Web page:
GoodKnocking Magazine walks Hip-Hop Culture to a seat at the table to discuss health; Conquering the Curve’s mission for Friends and Family Living With Sickle Cell.
A community is in near-disbelief. Hip-Hop fans love to crown their favorites as legends. It is possibly the highest honor one can give to their faves, be it for their contribution to the culture or even that one classic album they release at a time when Hip-Hop was still in its infancy. Regardless, the idea of legacy is not new to the culture, the genre, or the fans.
But for many legends, it’s time to give them their flowers while they can still smell them. With the death of Albert “Prodigy” Johnson, we lost a legend — perhaps too soon, but then we ask ourselves whether we had lost him before we’d ever even known him.
Prodigy’s sudden death caused a chain reaction of concern and a reminder for African American men to take their health more seriously. Some wanted to point out the mistrust of our community in the hands of health care professionals, citing events such as The Tuskeegee Experiments of the 1940s. One made reference to Henrietta Lacks, whose cells and genes were stolen without her knowledge while she died of cervical cancer. Others point to a large number of misdiagnoses, but in the roar of online digital conversation there was a misunderstanding. That is, that Prodigy — the Legend — entered mortality not by any fault other than a silent disease that sweeps our community, affecting one in every twelve African Americans: Sickle Cell Disease.
“…Don’t one of ya’ll niggas got Sickle Cell or something?”
The inherited disease which came to be as the human body’s defense against malaria, curving the blood cells to ensure the virus could not spread through the body. Yes, that disease. The disease itself embodies the quote, “the solution to a problem, is a new problem that needs a solution”. Yet with so many African Americans who carry both the trait and the disease itself, our community still lacks the depth of knowledge to both help individuals as well as champion the need for further research, facilitated treatments, and societal embrace of those who may be suffering. Yes, suffering.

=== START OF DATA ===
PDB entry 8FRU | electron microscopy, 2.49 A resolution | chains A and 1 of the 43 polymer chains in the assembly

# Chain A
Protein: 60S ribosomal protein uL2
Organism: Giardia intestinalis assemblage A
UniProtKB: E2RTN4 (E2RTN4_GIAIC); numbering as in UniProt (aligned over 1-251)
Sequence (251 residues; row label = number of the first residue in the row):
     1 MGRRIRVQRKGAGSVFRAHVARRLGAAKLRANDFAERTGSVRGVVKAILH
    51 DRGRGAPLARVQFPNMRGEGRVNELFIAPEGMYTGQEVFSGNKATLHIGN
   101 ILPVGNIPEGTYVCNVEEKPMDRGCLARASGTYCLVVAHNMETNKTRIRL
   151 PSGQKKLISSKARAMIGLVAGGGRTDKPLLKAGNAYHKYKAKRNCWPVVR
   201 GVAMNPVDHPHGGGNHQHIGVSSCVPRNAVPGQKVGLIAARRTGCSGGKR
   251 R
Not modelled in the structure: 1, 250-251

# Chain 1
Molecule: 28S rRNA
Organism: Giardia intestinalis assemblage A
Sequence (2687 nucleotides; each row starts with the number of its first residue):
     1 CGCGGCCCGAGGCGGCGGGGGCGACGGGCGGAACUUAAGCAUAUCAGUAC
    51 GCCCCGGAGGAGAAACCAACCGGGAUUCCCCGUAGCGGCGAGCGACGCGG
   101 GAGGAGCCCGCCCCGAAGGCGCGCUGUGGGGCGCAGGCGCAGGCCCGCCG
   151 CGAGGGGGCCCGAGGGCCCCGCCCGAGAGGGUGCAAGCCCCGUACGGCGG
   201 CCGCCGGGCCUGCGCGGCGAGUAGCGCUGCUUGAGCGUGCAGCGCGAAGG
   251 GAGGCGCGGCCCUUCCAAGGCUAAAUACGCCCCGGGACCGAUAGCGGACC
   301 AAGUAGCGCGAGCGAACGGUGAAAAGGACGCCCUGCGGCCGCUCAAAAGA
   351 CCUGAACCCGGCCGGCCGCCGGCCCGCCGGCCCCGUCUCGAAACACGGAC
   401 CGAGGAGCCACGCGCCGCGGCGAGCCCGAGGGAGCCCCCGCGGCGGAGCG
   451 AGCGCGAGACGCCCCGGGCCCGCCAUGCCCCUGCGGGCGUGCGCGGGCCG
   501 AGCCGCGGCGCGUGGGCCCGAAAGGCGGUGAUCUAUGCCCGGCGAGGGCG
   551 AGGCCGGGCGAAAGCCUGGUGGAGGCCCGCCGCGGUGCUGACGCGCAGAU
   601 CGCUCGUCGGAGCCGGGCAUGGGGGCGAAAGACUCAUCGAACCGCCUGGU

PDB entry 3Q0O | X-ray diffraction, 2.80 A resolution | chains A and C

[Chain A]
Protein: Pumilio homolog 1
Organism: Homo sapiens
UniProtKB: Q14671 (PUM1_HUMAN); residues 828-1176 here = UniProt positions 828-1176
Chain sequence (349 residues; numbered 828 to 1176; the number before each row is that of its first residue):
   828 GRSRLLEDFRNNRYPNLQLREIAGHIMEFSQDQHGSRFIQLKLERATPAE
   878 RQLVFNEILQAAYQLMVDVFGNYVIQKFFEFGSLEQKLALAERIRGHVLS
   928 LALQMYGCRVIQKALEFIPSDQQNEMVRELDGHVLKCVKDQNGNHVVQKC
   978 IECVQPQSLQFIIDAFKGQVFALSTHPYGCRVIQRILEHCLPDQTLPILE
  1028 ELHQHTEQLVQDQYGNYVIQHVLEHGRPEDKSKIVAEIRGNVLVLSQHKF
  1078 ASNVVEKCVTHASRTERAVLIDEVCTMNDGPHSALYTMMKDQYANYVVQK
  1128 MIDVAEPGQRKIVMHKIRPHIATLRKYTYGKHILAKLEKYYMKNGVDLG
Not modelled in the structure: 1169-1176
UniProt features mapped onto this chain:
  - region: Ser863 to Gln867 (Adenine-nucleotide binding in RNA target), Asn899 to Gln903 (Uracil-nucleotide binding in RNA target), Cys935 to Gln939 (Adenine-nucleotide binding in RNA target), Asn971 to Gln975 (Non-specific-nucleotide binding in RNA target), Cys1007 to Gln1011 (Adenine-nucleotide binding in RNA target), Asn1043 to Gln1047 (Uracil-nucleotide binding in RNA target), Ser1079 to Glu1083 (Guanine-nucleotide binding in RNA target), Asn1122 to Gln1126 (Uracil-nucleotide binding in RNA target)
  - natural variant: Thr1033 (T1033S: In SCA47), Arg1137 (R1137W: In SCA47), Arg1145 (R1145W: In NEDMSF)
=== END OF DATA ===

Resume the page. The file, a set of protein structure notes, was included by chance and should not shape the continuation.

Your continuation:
So, as far as rap beefs go, digging to expose the deeply personal has long been a part of winning in lyrical feuds as rapper. But you might wonder that when Tupac Shakur cited Prodigy’s ailment in the 1996 record, “Hit Em Up”, was Prodigy the only person affected by hearing it? Do we silently ostracize or antagonize members of our community by referencing “Hit Em Up” as the greatest diss record of all-time because of that one line? According to Chadwick Leonard of Tampa’s Conquering the Curve, Inc., while it may not be intentional, it takes away from a conversation that we could possibly be having.
On June 19th, one day prior to Prodigy’s death, Leonard joined Mistah Marvel on Marvel&Friends to discuss the organization’s mission to not only raise awareness, but to create the conversation so that our community can be more aware of how Sickle Cell affects those around us. Friends, family, colleagues, all who may be quietly suffering — or having bad days, or worse, a crisis. But with a lack of understanding the disease, the course of actions we can take will always be limited.